Choosing between Scaling Up and Scaling Out

As the demand soars, the need to maintain capacity, accessibility, and uptime becomes instantaneous against the backdrop of load spikes. In such a case, understanding whether vertical scaling or horizontal scaling is the best option becomes challenging. It involves considering several factors while deciding on the right methodology, as listed below.

  • Identify business goals and technical requirements to meet those goals. Then, consult with every stakeholder to gauge business areas that would drive value with cloud scaling.
  • Engage with in-house and external technical experts and leverage their knowledge for critical decision-making associated with the business processes and application architecture. Application performance needs and technical characteristics such as response time, system throughput, and availability, can help an organization better understand its scaling requirements.
  • Another factor to consider is developing prototypes. This helps understand the gist of each scaling model when in practice. Test the prototypes for their cost-effectiveness, reliability, productivity, and fault tolerance, keeping the findings in sync with the organization’s short, medium, and long-term scaling objectives.

Every organization’s use case varies and needs a bespoke set of questions to get started with choosing the right scaling method. A viable solution is working with stakeholders from different departments and coming up with specific questions, and answering those questions accurately. Once the objectives are defined, technology experts can help visualize if the chosen scaling model would actually work for the application architecture.

If none of the scaling methods fit a particular organization, they can use a combination of vertical scaling and horizontal scaling to meet their needs. Such an approach integrates vertical scaling’s speed and reliability with horizontal scaling’s robust business continuity and infinite scalability.

Things to Remember

  • The deployment of new components or hardware for the infrastructure is not the most feasible solution.
  • A sub-optimal environment with inconsistencies and bottlenecks is the result of integrating more systems without knowing the technical requirements of the application architecture.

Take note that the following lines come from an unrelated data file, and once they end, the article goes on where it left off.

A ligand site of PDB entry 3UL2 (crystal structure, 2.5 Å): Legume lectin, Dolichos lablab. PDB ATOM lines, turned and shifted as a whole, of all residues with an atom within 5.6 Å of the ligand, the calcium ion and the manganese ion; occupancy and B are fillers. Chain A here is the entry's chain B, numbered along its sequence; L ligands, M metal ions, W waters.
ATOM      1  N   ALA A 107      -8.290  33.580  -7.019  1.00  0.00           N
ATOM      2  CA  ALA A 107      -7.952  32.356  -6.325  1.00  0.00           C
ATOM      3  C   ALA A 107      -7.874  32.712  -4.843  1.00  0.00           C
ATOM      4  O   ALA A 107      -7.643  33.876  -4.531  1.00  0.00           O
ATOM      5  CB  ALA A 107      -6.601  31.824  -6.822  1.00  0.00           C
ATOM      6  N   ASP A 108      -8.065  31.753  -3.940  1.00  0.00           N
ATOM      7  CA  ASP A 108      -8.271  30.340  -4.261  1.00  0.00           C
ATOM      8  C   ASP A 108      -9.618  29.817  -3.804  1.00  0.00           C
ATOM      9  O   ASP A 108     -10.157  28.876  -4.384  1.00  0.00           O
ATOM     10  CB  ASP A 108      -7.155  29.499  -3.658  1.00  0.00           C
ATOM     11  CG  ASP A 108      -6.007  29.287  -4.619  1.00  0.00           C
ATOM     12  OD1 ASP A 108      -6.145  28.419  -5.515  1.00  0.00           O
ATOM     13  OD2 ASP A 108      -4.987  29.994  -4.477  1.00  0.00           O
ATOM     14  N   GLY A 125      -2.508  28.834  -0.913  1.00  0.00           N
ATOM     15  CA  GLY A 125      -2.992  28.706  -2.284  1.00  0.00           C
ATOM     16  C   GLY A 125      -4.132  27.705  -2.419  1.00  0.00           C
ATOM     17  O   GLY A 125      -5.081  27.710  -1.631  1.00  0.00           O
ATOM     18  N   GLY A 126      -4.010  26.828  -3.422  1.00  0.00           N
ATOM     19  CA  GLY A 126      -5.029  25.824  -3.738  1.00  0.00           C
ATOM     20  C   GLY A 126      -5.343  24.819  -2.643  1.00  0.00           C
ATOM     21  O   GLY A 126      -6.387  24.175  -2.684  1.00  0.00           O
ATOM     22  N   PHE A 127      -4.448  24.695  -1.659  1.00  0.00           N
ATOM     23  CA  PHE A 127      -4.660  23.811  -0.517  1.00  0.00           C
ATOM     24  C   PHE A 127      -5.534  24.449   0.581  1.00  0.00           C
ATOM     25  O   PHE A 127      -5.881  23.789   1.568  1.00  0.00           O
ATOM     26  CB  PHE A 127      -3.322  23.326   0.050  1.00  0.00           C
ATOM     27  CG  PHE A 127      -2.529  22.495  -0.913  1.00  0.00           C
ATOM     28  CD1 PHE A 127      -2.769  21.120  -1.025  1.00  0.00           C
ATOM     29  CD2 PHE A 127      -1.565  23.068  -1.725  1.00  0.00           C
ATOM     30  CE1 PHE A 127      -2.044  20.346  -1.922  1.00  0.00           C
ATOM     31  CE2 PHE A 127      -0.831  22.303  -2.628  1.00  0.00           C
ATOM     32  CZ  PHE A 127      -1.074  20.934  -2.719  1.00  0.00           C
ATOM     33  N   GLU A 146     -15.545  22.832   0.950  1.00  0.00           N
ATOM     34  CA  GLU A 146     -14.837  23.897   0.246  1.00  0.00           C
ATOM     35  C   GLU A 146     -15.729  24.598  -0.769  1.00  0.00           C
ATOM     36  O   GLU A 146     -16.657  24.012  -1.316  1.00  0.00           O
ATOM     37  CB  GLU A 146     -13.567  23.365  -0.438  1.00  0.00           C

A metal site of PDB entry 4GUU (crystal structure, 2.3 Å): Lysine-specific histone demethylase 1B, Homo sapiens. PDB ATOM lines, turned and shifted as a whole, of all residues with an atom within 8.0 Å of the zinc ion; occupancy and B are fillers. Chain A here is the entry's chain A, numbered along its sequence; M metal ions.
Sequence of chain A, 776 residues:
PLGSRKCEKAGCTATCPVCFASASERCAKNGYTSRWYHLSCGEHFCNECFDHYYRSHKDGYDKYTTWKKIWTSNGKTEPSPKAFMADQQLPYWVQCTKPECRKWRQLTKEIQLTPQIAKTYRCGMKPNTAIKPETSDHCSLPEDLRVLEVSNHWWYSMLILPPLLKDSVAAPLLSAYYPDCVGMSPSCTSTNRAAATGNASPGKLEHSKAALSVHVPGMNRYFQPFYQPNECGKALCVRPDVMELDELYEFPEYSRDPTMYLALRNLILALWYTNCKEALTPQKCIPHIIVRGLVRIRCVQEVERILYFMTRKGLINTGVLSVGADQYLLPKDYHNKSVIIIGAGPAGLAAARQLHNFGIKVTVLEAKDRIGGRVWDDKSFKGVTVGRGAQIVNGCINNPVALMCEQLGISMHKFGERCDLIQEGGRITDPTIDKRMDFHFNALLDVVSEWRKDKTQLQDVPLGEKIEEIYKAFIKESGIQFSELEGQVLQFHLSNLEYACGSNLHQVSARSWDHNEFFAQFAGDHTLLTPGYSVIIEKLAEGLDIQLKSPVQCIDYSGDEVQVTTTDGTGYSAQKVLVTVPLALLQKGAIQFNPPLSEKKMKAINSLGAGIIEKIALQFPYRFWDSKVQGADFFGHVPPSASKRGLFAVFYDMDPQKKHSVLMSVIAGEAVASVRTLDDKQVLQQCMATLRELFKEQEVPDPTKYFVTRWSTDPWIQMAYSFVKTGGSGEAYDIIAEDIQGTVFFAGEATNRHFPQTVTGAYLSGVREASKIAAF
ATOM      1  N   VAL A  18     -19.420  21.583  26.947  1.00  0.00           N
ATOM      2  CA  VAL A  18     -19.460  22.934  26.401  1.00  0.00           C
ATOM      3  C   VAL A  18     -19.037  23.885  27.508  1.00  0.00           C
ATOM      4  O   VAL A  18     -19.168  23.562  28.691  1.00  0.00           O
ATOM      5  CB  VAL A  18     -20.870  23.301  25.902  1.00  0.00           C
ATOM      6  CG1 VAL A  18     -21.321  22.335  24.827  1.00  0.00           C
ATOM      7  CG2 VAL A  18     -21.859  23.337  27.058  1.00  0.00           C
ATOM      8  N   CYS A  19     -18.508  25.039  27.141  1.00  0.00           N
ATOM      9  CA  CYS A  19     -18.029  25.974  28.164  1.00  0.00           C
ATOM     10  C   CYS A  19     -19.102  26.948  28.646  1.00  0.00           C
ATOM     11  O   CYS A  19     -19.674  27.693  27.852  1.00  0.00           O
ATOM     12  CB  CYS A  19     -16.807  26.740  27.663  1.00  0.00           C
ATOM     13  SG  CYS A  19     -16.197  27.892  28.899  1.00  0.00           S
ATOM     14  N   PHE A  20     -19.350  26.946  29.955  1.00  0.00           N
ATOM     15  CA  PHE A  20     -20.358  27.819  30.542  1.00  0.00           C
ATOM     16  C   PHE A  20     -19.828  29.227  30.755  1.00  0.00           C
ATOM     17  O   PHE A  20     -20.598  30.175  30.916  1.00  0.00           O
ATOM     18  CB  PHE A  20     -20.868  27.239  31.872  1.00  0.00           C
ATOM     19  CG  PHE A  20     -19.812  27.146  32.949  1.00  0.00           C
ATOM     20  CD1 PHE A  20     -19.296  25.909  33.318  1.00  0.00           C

• If it is the first time, then vertical scaling is the preferred option to increase the infrastructure capacity or modify its system specifications. When the workloads increase significantly, the time is right to adopt horizontal scaling.

To Sum Up

Tapping new opportunities with a traditional infrastructure is challenging. Whether extending the infrastructure, modernizing the data warehouse, streaming new content, or launching the applications with faster go-to-market, every new business prospect is lucratively driven by the cloud. Cloud computing is here to stay as an essential technology for business transformation, promoting innovation, saving costs, and building resilient business models.

Organizations are increasingly adopting cloud environments to operate their infrastructure at scale and add value to the business. Third-party vendors, cloud consulting partners, and major cloud service providers are all focused to provide cutting-edge scalability solutions, combining the existing infrastructure with custom solutions, or outsourcing the scalability requirements entirely. What seems to be an easy choice, scalability involves tedious decision-making. Organizations must always look for both, vertical scaling and horizontal scaling, to reap the best of both worlds.

Frequently Asked Questions (FAQs)

What is an example of horizontal scaling?
An example of horizontal scaling is adding more servers to distribute the load of a web application, allowing for increased capacity and performance without upgrading individual server hardware.
What is an example of vertical scaling?
An example of vertical scaling is upgrading a server’s CPU, RAM, or storage capacity to handle increased workload demands for a single instance.
Is horizontal or vertical scaling cheaper?
Generally, vertical scaling is cheaper upfront. You upgrade one existing machine instead of buying and managing multiple new ones.
Is Kubernetes vertical or horizontal scaling?
Kubernetes supports both horizontal and vertical scaling. It can scale applications horizontally (adding more pods) or vertically (allocating more resources to existing pods).
Which is better vertical or horizontal scaling
The choice between vertical and horizontal scaling depends on the specific needs and constraints of the application. Vertical scaling is simpler but limited, while horizontal scaling offers more flexibility but can be more complex to manage.